Profiles

Andreas Gerhardsson

Andreas Gerhardsson

Doktorand

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Arbetar vid Psykologiska institutionen
Telefon 08-16 38 34
E-post andreas.gerhardsson@psychology.su.se
Besöksadress Frescati hagväg 14
Rum 149
Postadress Psykologiska institutionen 106 91 Stockholm

Om mig

Jag tog min master i psykologi 2014 tillsammans med en lärarexamen. En artikel baserat på min masteruppsats publicerades året efter. Sedan min examen har jag arbetat som forskningsassistent på Stressforskningsinstitutet (SU) i ett projekt där vi undersökte hur sömnbrist påverkar responsen på akut social stress. Vi undersökte även hur andra kognitiva och emotionella funktioner påverkades av sömnbrist. 

Undervisning

Jag har sedan vårterminen 2017 börjat undervisa i statistik, hållt en föreläsning om sömn, lett laboration i kognitiv psykologi och handlett mindre studier.

Forskning

Jag är i allmänhet intresserad av experimentell psykologi och i huvudsak interaktionen mellan emotioner och kognition och hur den påverkas av sömnbrist. Det kommer vara huvudfokus i min avhandling.

Publikationer

I urval från Stockholms universitets publikationsdatabas
  • 2016. Andreas Gerhardsson (et al.). Abstracts of the 23rd Congress of the European Sleep Research Society, 13–16 September 2016, Bologna, Italy. Journal of Sleep Research, 25(S1), 17-18., 17-18

    Objectives: Emotional stimuli differently affect working memory (WM) performance. As sleep deprivation has a known impact on both emotion and WM our aim was to investigate how one night without sleep affects emotional WM performance. Methods: Healthy subjects (n = 56; age 18–30 years) were randomized to a total sleep deprivation (TSD) or a rested control (RC) condition. Subjects rated their affective state and performed a 1 and a 3-back WM task consisting of neutral, positive and negative pictures at 3 pm or 6 pm (balanced) the day after sleep manipulation. Accuracy (d’) and target response time (RT) were used as outcomes. Results: In the TSD condition, subjects rated themselves as less positive (P = 0.006) but not more negative than in the RC condition. In the WM task, TSD had a detrimental effect on accuracy (P = 0.03) regardless of difficulty. Moreover, accuracy was higher in the 1-back than in the 3-back (P < 0.001) and higher for neutral compared to both negative and positive stimuli (Ps < 0.05). RT was faster for positive compared to negative and neutral stimuli (Ps < 0.05). The latter effect was particularly pronounced in the TSD condition as shown by a condition*valence interaction (P < 0.03). Conclusions: One night of total sleep loss impaired emotional WM accuracy. Noticeable, RT was faster for positive stimuli compared to negative and neutral stimuli. This effect was particularly pronounced after sleep loss. This suggests that sleep loss strengthens the opposing effects of positive and negative stimuli on WM performance, possibly due to increased emotion reactivity.

  • 2016. Johanna Schwarz (et al.). Abstracts of the 23rd Congress of the European Sleep Research Society, 13–16 September 2016, Bologna, Italy. Journal of Sleep Research, 48-48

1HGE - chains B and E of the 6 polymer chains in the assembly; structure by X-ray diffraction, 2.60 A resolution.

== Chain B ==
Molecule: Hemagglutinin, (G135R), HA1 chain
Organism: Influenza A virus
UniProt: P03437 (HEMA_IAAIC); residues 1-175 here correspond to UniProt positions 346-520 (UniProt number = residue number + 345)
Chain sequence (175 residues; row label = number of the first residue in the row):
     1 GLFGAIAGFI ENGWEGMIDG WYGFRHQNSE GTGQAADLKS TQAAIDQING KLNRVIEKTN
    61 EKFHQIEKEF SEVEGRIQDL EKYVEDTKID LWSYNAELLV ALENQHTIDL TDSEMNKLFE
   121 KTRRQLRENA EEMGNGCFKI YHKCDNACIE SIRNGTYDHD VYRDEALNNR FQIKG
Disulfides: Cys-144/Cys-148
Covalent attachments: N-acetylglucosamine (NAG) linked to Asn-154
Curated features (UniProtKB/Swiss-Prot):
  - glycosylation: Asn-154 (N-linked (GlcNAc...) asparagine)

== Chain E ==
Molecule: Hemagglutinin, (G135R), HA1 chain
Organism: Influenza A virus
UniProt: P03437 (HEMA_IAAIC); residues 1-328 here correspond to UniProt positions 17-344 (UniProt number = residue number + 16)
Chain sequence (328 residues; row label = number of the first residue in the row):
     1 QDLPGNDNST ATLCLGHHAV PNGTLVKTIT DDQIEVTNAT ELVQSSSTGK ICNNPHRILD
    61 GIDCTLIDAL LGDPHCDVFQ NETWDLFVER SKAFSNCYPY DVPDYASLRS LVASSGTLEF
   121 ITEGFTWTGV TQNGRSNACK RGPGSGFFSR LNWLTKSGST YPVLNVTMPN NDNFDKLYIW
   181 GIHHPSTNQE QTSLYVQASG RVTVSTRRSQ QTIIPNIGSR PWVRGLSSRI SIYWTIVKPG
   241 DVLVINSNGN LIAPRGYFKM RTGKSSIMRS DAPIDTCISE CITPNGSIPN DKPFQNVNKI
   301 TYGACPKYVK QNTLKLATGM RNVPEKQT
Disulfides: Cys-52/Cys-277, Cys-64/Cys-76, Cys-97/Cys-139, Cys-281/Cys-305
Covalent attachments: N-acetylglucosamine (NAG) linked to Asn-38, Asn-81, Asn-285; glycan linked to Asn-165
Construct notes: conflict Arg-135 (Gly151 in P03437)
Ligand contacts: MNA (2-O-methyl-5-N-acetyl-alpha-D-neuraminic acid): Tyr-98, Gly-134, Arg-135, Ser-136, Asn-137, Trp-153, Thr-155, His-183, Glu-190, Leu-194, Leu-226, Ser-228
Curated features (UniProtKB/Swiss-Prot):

Both sleep loss and social stress are risk factors for health and performance ability. It is assumed that sleep and stress are bidirectional linked, but most of the previous research has focused on studying sleep problems as consequence of stress. We believe that it is important to improve our understanding of the reverse connection, which is less studied. This presentation will cover recent experimental human studies that have investigated how sleep loss affects stress responses and whether it makes individuals more vulnerable to psychosocial stress. A study by Minkel et al. (Health Psychology, 2014) reported that the cortisol response to an acute stress situation was increased after sleep deprivation compared with a control condition indicating a more pronounced activation of the hypothalamic-pituitary-adrenal stress axis. I will also present recently collected data from young (18–30 years) and older (60–72 years) subjects that participated in four conditions (between subject design):

    (i) normal night sleep.

    (ii) normal night sleep & acute stress (Trier Social Stress Test).

    (iii) total sleep deprivation.

    (iv) total sleep deprivation & acute stress.

    The presentation thus provides state of the art knowledge of the link between sleep loss and vulnerability to stress.

  • 2015. Andreas Gerhardsson, Lennart Högman, Håkan Fischer. Frontiers in Psychology 6

    In our daily perception of facial expressions, we depend on an ability to generalize across the varied distances at which they may appear. This is important to how we interpret the quality and the intensity of the expression. Previous research has not investigated whether this so called perceptual constancy also applies to the experienced intensity of facial expressions. Using a psychophysical measure (Borg CR100 scale) the present study aimed to further investigate perceptual constancy of happy and angry facial expressions at varied sizes, which is a proxy for varying viewing distances. Seventy-one (42 females) participants rated the intensity and valence of facial expressions varying in distance and intensity. The results demonstrated that the perceived intensity (PI) of the emotional facial expression was dependent on the distance of the face and the person perceiving it. An interaction effect was noted, indicating that close-up faces are perceived as more intense than faces at a distance and that this effect is stronger the more intense the facial expression truly is. The present study raises considerations regarding constancy of the PI of happy and angry facial expressions at varied distances.

Visa alla publikationer av Andreas Gerhardsson vid Stockholms universitet

Senast uppdaterad: 24 augusti 2017

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